The Turtle Won the Race
March 17th, 2011
Turtlenecks have gotten a bad rap. For whatever reason, more men are “afraid” of the the turtleneck shape than any other classic silhouette in menswear.
Ironically, when pulled off correctly, it can be one of the most chic and elegant pieces in a man’s wardrobe.
Redford, Newman, McQueen, Connery…the list goes on and on for style “icons” who were known to embrace a good turtle.
Here, four different styles for four different looks.
1. Chunky, Cozy & Manlier Than You’d Expect
Turtlenecks, in general, work better on the slim (and best on the tall and long-necked). On heavier guys they can draw a little too much attention to the neckline – which usually isn’t a bigger guy’s best feature.
I like this one in particular because when I first came across it it looked like sh-t. I found it drooping off of a shirt hanger at the Hugo Boss outlet in my hometown and my boys all thought it was “wack”. Once I put it on though, their minds changed and it’s now one of my favorite sweaters.
Where I wore this: Knicks game.
Bonus Tip: Every once in a while its a good idea to try-on things that you wouldn’t regularly consider. Try-ons are free and sometimes you’ll be surprised at how flattering a piece can be. Take it a step further and bring a friend (whose opinion you can trust) and have him/her choose pieces for you to try-on. Stay open minded.
Bonus Tip II: A chunky knit turtleneck – especially in cashmere – is about as comfortable as it gets for late winter/early fall. It’s like wearing a fitted blanket (you know how sometimes when you’re a little chilly you just want to pull the blankets all the way up to your chin… yea).
Bonus Tip III: Put sweater on, then style hair – not the other way around.
2. Thin, Fitted & Dressy
A fitted fine-gage turtleneck in a solid dark color is about as “dressy” as a sweater can get – without having to layer it over a dress shirt. Wearing one under a suit (especially a double breasted suit) is an underrated Italian-inspired look.
Where I wore this: Columbia University alumni charity event.
Bonus Tip: If you’re dressing-up a turtleneck, make sure the neck roll is clean and even. Flip it all the way up over your nose, then fold it evenly and flat all the way around. Once it’s folded in place, it shouldn’t move.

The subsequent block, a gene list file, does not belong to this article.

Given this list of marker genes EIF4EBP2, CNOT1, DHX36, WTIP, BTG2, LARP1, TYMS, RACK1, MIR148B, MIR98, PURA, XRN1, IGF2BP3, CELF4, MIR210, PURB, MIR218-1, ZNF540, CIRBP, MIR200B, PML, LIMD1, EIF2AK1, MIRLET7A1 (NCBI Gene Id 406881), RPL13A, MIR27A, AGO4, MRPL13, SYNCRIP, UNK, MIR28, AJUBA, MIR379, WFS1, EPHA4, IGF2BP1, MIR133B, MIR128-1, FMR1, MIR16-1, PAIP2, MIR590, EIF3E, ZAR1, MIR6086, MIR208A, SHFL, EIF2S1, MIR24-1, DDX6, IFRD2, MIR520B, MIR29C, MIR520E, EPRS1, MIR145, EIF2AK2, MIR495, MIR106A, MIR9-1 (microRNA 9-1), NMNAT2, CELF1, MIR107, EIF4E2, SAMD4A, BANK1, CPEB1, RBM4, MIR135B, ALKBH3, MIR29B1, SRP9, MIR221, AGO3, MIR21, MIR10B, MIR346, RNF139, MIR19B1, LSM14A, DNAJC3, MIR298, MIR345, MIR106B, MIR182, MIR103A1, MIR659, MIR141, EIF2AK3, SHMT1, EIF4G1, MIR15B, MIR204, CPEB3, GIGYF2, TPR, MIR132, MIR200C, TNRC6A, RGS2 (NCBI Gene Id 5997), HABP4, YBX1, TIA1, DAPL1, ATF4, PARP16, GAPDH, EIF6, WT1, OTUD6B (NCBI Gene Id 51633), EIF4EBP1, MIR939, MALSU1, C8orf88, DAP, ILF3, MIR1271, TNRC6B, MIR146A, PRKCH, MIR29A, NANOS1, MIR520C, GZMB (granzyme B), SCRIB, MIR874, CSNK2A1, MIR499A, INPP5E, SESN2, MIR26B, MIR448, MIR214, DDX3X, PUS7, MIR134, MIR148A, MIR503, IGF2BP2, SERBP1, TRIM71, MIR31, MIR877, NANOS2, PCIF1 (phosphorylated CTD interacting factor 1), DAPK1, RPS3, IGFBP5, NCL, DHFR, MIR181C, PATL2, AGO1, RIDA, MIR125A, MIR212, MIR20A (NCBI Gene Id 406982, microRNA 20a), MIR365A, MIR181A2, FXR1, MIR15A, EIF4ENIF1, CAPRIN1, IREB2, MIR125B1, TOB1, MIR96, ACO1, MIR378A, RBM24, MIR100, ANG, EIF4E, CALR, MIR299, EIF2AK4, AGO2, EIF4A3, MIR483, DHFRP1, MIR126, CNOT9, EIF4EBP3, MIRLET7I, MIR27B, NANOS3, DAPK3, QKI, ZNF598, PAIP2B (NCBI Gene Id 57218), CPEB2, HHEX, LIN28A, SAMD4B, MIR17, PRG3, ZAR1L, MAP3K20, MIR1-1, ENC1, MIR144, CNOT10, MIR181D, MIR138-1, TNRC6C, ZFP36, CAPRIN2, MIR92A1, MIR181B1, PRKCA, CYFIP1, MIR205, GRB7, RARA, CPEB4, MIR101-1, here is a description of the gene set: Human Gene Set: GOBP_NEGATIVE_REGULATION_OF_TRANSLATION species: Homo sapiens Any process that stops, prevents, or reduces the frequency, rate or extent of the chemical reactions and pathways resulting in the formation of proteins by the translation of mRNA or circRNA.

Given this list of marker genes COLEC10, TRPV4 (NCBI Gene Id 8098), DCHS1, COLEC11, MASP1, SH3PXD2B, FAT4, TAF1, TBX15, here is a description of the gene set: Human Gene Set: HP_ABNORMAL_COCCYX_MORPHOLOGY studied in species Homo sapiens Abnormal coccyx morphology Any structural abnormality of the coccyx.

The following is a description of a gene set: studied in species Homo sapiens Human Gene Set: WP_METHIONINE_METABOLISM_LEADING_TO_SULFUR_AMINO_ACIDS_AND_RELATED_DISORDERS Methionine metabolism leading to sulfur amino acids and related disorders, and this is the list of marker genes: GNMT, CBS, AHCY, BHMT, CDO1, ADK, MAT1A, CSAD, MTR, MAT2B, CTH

Bonus Tip: This, in my brief opinion, is the future of suiting. Light canvas, no lining, no shoulder pad, “Neapolitan” shoulder, etc. This unstructured jacket is so light and comfortable (without sacrificing shape or drape) that you could throw a touchdown in it. In a more relaxed fabric (cotton or linen blend, for example) these new age “leisure suits” work as well with sneakers as they do with ties. Much more on this coming soon…
- Navy fine-guage turtleneck by Uniqlo
- Grey flannel double breasted suit by d’Avenza
- White cotton pocket square
- Watch by Montblanc Timewalker Automatic
- Brown alligator watch band by Montblanc
- Leather/suede double monkstrap shoes by Scarpe di Bianco
3. Clean, Simple & Striped
Looking for a simple, elegant and masculine look that is easy but looks “put-together”? Go with a substantial turtleneck (with or without a simple pattern) and a pair of classic flannel trousers. On a day like today (59 degrees, partly sunny) that’s all you need.
Where I wore this: meeting PR representatives/picking out the pieces for the 2nd thestyleblogger.com givea-away (coming soon!).
Bonus Tip: One disadvantage of turtlenecks is that they are a pain in the ass to put-on and take-off (especially if you style your hair in the morning, like me). Therefore, consider where you are going/what you will be doing. If you have to sit for a while in a warm room, you might be in a tough spot.
Thanks for reading.
Yours in style,
Photography by Alex Crawford.